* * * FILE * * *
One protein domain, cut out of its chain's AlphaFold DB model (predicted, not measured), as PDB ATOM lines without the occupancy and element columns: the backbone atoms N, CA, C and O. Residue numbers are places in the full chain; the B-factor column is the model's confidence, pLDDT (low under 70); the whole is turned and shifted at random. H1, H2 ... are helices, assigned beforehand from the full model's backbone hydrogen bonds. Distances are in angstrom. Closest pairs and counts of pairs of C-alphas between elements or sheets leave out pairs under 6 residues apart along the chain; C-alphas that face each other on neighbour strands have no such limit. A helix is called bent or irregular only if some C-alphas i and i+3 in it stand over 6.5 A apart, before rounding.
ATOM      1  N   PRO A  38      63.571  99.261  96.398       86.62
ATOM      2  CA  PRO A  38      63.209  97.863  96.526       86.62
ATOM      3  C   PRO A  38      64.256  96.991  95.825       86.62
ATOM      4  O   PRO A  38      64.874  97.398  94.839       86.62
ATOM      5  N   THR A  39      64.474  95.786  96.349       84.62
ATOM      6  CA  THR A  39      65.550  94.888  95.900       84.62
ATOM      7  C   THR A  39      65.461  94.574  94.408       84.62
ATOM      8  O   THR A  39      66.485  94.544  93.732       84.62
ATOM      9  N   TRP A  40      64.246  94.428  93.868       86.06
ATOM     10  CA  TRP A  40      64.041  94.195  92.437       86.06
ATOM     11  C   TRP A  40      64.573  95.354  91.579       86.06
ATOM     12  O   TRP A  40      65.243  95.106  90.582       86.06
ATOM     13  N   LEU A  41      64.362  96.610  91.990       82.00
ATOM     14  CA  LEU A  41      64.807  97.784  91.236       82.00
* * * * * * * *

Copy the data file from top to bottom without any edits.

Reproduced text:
One protein domain, cut out of its chain's AlphaFold DB model (predicted, not measured), as PDB ATOM lines without the occupancy and element columns: the backbone atoms N, CA, C and O. Residue numbers are places in the full chain; the B-factor column is the model's confidence, pLDDT (low under 70); the whole is turned and shifted at random. H1, H2 ... are helices, assigned beforehand from the full model's backbone hydrogen bonds. Distances are in angstrom. Closest pairs and counts of pairs of C-alphas between elements or sheets leave out pairs under 6 residues apart along the chain; C-alphas that face each other on neighbour strands have no such limit. A helix is called bent or irregular only if some C-alphas i and i+3 in it stand over 6.5 A apart, before rounding.
ATOM      1  N   PRO A  38      63.571  99.261  96.398       86.62
ATOM      2  CA  PRO A  38      63.209  97.863  96.526       86.62
ATOM      3  C   PRO A  38      64.256  96.991  95.825       86.62
ATOM      4  O   PRO A  38      64.874  97.398  94.839       86.62
ATOM      5  N   THR A  39      64.474  95.786  96.349       84.62
ATOM      6  CA  THR A  39      65.550  94.888  95.900       84.62
ATOM      7  C   THR A  39      65.461  94.574  94.408       84.62
ATOM      8  O   THR A  39      66.485  94.544  93.732       84.62
ATOM      9  N   TRP A  40      64.246  94.428  93.868       86.06
ATOM     10  CA  TRP A  40      64.041  94.195  92.437       86.06
ATOM     11  C   TRP A  40      64.573  95.354  91.579       86.06
ATOM     12  O   TRP A  40      65.243  95.106  90.582       86.06
ATOM     13  N   LEU A  41      64.362  96.610  91.990       82.00
ATOM     14  CA  LEU A  41      64.807  97.784  91.236       82.00